WebSphere Commerce is a complex interaction between a number of products. Each product has its own performance characteristics and within the interaction of the various components, there are a number of places where performance can be affected by incorrect configuration or insufficient resources.
Performance objectives include handling the following types of requests in a timely manner:
- Handle multiple customer requests
- Access data in the WebSphere Commerce database
- Format data as Web pages
- Return responses to the customer's browser
To optimize WebSphere Commerce, consider the following components:
- Make sure the system meets the minimum system requirements.
In a production environment with a lot of concurrent users, multiple processors will help increase performance. Using a faster processor will generally speed up most operations.
See the IBM Redbooks - DB2 UDB V8 and WebSphere V5 Performance Tuning and Operations Guide for more information about DB2 Database tuning.
Make sure that the maximum database connection pool size is sufficient to handle all concurrent tasks (for example, HTTP connection, scheduler threads, and so on).
- WebSphere Commerce
Make sure the server is I/O bound - the WebSphere Commerce system performance might be impacted if a lot of file access or network access is occurring. For example, if all logging and tracing is turned on, the system could spend most of the time writing data to the disk instead of handling the workload.
Use dynamic caching as documented in Dynamic caching.
If you are using server-based session management, see the following topics in the WebSphere Application Server Information Center:
- WebSphere Application Server
- See the Tuning performance parameter index topic in the WebSphere Application Server Information Center.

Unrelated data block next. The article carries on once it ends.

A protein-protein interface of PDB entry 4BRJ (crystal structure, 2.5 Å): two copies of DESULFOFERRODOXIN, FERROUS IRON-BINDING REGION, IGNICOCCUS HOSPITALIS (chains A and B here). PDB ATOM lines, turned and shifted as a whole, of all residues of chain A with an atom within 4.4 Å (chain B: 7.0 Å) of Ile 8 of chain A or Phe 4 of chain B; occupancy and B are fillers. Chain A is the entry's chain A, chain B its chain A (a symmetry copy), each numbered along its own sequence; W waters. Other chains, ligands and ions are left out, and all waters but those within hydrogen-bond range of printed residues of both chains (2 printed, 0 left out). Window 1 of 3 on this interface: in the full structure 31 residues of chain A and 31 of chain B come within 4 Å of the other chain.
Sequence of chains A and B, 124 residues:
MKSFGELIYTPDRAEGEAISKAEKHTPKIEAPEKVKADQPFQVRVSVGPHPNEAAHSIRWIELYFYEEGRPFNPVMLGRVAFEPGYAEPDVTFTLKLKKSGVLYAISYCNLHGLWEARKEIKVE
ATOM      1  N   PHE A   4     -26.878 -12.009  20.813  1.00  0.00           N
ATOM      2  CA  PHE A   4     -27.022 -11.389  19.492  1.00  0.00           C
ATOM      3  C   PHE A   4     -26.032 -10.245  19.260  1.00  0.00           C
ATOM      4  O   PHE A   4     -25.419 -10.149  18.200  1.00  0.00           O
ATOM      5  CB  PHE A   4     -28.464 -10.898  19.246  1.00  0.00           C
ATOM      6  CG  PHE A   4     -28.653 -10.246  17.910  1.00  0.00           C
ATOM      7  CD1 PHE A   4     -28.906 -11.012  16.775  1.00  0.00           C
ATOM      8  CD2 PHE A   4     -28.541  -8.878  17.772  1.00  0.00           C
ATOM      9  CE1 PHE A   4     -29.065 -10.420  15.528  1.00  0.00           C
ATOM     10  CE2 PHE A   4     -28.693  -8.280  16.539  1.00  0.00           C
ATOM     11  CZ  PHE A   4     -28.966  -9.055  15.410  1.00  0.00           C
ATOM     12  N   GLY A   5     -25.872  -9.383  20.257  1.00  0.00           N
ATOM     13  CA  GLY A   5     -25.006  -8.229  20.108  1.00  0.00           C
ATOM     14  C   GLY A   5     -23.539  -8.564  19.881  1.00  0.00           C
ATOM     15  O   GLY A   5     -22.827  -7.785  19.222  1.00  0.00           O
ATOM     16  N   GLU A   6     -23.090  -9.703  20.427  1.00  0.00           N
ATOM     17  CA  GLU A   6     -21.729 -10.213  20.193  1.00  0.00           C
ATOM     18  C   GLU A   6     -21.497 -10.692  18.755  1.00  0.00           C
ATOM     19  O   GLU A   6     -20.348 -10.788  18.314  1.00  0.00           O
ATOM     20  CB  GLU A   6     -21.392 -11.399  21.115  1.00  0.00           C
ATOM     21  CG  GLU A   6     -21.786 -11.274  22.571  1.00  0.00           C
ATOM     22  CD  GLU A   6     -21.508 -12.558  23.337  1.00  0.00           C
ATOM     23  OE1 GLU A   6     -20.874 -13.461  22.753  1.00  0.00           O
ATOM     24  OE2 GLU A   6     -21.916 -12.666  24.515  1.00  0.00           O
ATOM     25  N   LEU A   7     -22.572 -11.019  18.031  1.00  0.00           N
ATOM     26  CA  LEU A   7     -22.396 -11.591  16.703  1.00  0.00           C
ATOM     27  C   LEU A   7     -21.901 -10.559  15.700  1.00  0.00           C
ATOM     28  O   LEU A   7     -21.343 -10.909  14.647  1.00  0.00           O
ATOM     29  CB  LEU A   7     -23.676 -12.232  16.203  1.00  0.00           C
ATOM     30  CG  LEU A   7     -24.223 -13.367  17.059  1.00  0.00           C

- Connection pool size
- When considering the size of the connection pool, include the following items in the calculation:
- Web container threads
- Active schedule threads
- WebSphere Commerce key manager
- WebSphere Commerce audit
- WebSphere MQ listeners
- Other multi-connection threads in the custom code
- Other considerations
- WebSphere Datasource (Minimum and Maximum Connection pool size, Statement Cache Size)
- Web site design
- Security (configuration, time outs, authentication, and access control)
- Web server issues (process handling, resource usage, fast response cache accelerator)
- WebSphere engine issues (Java Virtual Machine or JVM, transport queue, the caching of JSP files, EJB container)
- WebSphere Commerce session management (caching, storing sessions in memory or storing sessions in the database)
- WebSphere Application Server session management, (setting for the in-memory session count, allow overflow, timeout interval, and Distributed Environment setting).
- NFS (Network File System) performance tuning (file server tuning)
- Disable summary tables
This feature is used to optimize the performance of WebSphere Commerce searching. If search feature is not used, do the following to save some database resource and disable the summary tables:
- Performance monitoring using the WebSphere Commerce PMI module
You can monitor the performance of the WebSphere Commerce system by using the WebSphere Application Server Performance Monitoring Infrastructure (PMI). When users administer WebSphere Commerce, they can monitor the system based on the infrastructure provided by WebSphere Application Server and can monitor URLs and task commands by checking additional WebSphere Commerce counters.
- JVM performance tuning